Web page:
The Bank just took interest rates from 5% to 5.25%, the highest rate seen in the UK in 15 years.
Why do interest rates matter?
The base interest rate is a measure used by the Bank of England to control inflation (that’s the change in prices for goods and services over the last 12 months) and keep it at its target rate of 2%.
If people spend less due to high interest rates, it means inflation will come down.
It’s important to keep inflation low enough so that the value of your money does not erode; but, if inflation is too low, the economy does not grow, which threatens the job market.
But increasing interest rates means raising the cost of borrowing, so mortgages and paying back your credit cards late become more expensive.
It also means the bank pays you more on your savings – although banks do not always have to pass on these high interest rates to savers.
The Bank has now increased interest rates 14 times in a row since the end of 2021, in an effort to bring down inflation.
As of June 2023, inflation was at 7.9% – almost four times higher than the Bank’s target rate.
On top of the cost of living crisis caused by high inflation, the government has the added pressure of keeping up with its own promises. PM Rishi Sunak vowed to halve inflation in January, when it was at 10.1% – meaning it’s still got some way to go from the current inflation of 7.9%.
Who is most affected by interest rates?
Anyone on a tracker or variable mortgage, or anyone due to renew next year, is particularly vulnerable to changes in interest rates. That’s more than three million Brits in total.
This increase means these mortgage-owners will have to pay more back to their lender every month, or extend terms, so they pay it back more slowly.
Deals being offered by lenders have already increased to reflect the rate rises, with the average two and five-year fixes between 6 and 7%.
The head of the Resolution Foundation think tank, Torsten Bell, said people aged between 35 and 44 have the most debt with around £98,000 – and therefore they’ll probably be most impacted by interest rates rises.
Those aged 75 and over on average have £5,000 or less in debt, so will be less affected, according to the Resolution Foundation.
Bell also explained on Twitter that while mortgage pain will be “concentrated” among richer households where owning am mortgage is more common, the minority of lower income families that have a mortgage are going to feel “most acute” pain from interest rate changes.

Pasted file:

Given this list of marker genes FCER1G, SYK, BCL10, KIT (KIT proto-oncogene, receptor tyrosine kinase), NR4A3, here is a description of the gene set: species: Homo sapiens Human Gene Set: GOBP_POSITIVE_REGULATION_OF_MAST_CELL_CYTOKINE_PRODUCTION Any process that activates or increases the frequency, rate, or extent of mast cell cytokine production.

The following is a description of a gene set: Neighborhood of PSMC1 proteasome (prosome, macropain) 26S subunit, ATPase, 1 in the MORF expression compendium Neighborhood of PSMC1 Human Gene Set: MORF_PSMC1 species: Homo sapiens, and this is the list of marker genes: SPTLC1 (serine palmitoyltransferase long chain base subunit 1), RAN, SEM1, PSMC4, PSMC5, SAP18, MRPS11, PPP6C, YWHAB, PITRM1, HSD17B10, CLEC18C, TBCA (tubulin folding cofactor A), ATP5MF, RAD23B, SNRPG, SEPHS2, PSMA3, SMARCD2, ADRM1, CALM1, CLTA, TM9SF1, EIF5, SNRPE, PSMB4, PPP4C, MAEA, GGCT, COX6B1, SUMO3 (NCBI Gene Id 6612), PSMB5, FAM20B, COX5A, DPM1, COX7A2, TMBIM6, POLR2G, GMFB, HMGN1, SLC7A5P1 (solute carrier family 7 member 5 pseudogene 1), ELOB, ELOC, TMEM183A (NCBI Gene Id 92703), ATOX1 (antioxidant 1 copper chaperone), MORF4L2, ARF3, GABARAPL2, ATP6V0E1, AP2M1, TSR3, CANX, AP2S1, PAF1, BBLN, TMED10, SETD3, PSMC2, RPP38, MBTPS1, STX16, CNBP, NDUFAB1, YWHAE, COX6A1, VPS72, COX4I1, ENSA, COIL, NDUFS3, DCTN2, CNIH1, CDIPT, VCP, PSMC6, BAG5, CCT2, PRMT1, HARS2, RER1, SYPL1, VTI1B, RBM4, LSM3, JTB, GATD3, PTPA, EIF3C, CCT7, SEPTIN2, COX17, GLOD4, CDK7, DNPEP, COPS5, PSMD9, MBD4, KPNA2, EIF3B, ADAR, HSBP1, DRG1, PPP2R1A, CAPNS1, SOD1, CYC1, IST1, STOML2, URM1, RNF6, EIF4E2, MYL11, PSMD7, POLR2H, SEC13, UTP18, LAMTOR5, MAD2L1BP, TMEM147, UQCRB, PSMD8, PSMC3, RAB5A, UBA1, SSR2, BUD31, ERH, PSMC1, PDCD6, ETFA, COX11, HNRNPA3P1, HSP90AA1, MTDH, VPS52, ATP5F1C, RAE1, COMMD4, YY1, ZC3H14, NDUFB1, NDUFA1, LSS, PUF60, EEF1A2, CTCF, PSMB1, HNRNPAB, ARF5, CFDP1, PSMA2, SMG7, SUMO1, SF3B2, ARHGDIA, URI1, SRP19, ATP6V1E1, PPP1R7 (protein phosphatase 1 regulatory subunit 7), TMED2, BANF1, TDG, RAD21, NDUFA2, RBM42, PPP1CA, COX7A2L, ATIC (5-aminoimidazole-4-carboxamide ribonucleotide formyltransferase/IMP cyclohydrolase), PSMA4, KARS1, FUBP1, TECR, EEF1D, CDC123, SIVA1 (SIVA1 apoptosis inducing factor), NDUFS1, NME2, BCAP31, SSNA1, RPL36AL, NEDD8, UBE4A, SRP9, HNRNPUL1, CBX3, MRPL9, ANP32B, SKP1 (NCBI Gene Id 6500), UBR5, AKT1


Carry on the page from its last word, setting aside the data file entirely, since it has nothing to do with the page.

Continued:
And renters are likely to feel an extra pinch too, as homeowners pass on their extra cost of their mortgages (60% of rental properties are mortgaged, according to property website Zoopla).
Most mortgage owners also have other savings or equity in the house and possibly higher average earnings overall which can insulate them from increases in interest rates.
Mortgage payers usually spend around 22% of their income on their housing costs – compared to the 33% renters pay.
They are also more likely to live in non-decent standard home, have lower savings and a lower income overall compared to homeowners.
But, as Bell added: “Obviously winners/losers language shouldn’t miss the big picture: we’re almost all losing from the higher inflation/higher interest rate world we find ourselves in.”
So when will interest rates come down?
While it’s hard to predict what might happen next in this economy, some investors expect it to peak at 5.75% around the end of the year.
“We are expecting more hikes before a pause and then eventual cutting - I don’t think it’s a very long way off,” she said.
She predicted rates will hit 5.75% by November, with some cuts only arriving in the summer of next year.
However, the financial markets predict it will peak between 5.75% and 6% by the start of 2024.
Until inflation comes down though, the Bank probably won’t lower the base interest rate, to avoid people spending more and inflation rising even higher.
The Bank will be keen to bring interest rates down too, because keeping them high for a long period of time does increase the risk of negative economic growth and a recession.
The Bank has predicted that inflation will decline throughout the rest of 2023 – and so it’s likely to lower rates slowly in response to that.